BNHR’s own executive director, Fernando Garcia, spoke at the opening panel for the Rights Working Group’s Human Rights Training at American University, Washington College of Law in Washington, DC in March 2011.
He briefly explained BNHR’s mission to promote human rights in communities along the U.S. border as well as the special challenges faced by those living on the U.S.-Mexico border, which is now a militarized zone. He also outlined the BNHR vision of progress through connection and community.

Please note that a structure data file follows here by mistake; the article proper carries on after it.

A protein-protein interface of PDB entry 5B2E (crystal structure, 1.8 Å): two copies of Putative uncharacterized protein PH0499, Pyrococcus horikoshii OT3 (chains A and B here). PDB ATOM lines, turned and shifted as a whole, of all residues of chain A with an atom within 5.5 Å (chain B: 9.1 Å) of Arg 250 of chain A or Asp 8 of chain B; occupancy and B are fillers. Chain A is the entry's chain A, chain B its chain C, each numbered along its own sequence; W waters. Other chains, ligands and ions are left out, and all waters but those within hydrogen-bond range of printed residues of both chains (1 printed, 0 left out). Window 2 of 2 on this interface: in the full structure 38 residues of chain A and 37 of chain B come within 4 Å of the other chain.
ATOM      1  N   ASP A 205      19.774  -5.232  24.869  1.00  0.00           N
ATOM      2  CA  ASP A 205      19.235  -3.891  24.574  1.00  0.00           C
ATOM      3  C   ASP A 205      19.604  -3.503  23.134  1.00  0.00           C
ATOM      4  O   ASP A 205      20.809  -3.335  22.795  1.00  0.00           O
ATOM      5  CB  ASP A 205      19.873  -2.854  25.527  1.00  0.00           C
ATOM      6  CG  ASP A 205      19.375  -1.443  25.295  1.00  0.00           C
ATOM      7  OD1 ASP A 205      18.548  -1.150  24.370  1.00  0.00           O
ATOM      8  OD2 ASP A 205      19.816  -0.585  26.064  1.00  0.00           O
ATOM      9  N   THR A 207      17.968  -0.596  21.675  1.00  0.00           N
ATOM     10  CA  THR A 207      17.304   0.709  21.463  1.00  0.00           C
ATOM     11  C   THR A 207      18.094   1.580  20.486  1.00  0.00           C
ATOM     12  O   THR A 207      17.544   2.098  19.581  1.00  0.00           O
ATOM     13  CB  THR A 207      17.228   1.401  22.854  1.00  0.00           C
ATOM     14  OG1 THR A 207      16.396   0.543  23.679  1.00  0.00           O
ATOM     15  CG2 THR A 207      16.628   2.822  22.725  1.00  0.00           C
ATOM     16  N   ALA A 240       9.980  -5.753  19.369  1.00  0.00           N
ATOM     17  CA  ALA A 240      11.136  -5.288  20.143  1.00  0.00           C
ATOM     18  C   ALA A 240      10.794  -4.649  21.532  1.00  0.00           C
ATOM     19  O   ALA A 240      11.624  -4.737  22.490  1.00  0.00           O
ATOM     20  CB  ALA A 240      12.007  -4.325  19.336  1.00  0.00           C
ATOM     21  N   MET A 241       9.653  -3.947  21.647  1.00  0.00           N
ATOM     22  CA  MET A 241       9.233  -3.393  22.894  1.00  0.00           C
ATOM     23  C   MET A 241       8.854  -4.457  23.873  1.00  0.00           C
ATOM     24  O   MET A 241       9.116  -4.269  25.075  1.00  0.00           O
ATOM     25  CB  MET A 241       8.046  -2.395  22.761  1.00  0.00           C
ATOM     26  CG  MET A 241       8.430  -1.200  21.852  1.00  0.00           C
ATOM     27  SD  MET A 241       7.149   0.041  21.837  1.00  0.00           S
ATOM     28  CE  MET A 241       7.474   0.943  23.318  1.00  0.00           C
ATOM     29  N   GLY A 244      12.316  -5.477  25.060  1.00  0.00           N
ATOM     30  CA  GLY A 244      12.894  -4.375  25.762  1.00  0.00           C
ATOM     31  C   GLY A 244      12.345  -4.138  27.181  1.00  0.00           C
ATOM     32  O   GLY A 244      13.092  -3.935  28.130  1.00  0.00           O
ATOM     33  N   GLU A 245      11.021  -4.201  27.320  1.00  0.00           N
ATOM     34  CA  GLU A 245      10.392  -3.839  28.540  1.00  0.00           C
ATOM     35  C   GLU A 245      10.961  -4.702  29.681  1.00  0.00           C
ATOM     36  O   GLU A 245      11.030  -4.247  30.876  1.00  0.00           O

“Human rights is not about papers and treaties, it’s about that aspiration of a better society for everybody. Actually, I think sometimes we do not understand that human rights or treaties, agreements and international laws are just the accumulation of the struggles of communities across the world. We didn’t start the human rights struggle for minimum wage or for labor rights because there was a treaty, we started because there was a need for it. That [a treaty] is the reflection of human rights. Human rights are alive in our communities if we can connect the dots and the struggles. It is not about papers in that sense. So, that’s how we get it closer to us in every sector and every struggle.”
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